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Why We Need Design for the Circular Economy

Climate Innovators Journal

Published on 2022-03-10

Alice Casiraghi, from Future Urban Living, illustrates the role played by design in climate innovation, as it is needed for business transition towards the circular economic model.

Design was born to combine functional and aesthetic meaning for everyday objects after the massification of production that came with the industrial revolution, which disrupted the ways of interaction between people and goods. Rapidly, over the past 20 years, industrial objects became services and systems of touch points, digital interfaces, and even further, with digitalisation came the Internet of Things and machine learning systems. Our cities grew bigger, our networks of production and trading more articulate and our societies more multicultural.

 

A complex industrial network grew much faster than our human ability to adapt to it and understand its real opportunities without feeling overwhelmed, driven by markets and numbers.

 

From the Western economic boom, to globalisation and delocalisation of industries, to the growth of new markets in the East, all these changes led by industry came at a cost: greater distance between producers and consumers. Goods and services became widely available and affordable but as we accumulated them, the lack of purpose and connection with their increasingly diversified public became more evident.

Businesses, in time, noticed that they could not continue to thrive without a community to support them; that they were drifting apart from their consumers. Industry started to look for consultants to advise them on how to bridge the gap with their consumers and organically, the profession of product designer evolved with the demand.

This is when Service Design emerged as a new practice.

 

Service Design aims at rethinking our interaction model with product-systems

 

Evolving Design Practices

 

With Service Design the focus shifted from objects to services and systems, from the products of the business to their model of interaction with customers: how could companies better serve their communities? How might they center their operation models around their customers’ needs, rather than solely their product sales?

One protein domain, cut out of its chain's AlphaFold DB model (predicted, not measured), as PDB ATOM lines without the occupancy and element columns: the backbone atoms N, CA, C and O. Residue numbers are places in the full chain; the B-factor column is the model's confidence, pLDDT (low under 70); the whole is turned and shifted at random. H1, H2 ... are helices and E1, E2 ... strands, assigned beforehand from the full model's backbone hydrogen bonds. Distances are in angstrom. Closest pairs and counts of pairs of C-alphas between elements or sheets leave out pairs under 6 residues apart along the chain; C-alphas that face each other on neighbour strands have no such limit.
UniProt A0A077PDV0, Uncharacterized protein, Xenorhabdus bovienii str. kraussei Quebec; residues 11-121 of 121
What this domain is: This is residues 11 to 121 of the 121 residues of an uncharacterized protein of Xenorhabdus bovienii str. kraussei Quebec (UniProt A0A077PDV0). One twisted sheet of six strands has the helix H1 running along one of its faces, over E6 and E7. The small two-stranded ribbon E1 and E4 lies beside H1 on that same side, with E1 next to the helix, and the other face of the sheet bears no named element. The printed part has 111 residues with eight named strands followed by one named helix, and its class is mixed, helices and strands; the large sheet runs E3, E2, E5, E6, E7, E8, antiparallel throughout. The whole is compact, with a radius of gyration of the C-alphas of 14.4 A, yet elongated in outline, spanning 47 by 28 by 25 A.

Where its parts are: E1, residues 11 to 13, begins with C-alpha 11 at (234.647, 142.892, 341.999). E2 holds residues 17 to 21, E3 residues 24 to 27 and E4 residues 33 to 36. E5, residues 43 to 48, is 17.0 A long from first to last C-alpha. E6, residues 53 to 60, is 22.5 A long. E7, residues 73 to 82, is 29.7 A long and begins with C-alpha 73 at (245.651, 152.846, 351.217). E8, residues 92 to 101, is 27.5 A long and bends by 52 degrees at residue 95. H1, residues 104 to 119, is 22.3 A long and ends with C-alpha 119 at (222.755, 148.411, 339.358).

By focusing on the end consumer, products and services improve, customer retention improves, and business innovation and value outpaces the competition. What could be more important than customer satisfaction in a world where a single user’s opinion can go viral?
 

In the modern world of screens and interfaces, User Experience Design (UX) too evolved as the digital sibling of service design. A UX designer must understand how a digital product can enter the user’s life seamlessly through a delightful, non-disrupting experience based on practices that are familiar to the users and create added value for them. Fail at understanding the user, and meeting their true needs, and you’re just inviting disruption from the next startup.
 

Design had to adapt along the years to the changes and demands of business in order to maintain a connection between service providers, product manufacturers and developers, and the people that use them. Each industrial revolution demanded designers to evolve with the challenges faced by new market opportunity.
 

The work of a designer is essentially to connect, enable, resolve, strategise. The method we use today to investigate services and digital products is the same a product designer would have used 50 years earlier to design a spoon.
 

Good design creates value transforming problems in opportunities

 

Designing Circularity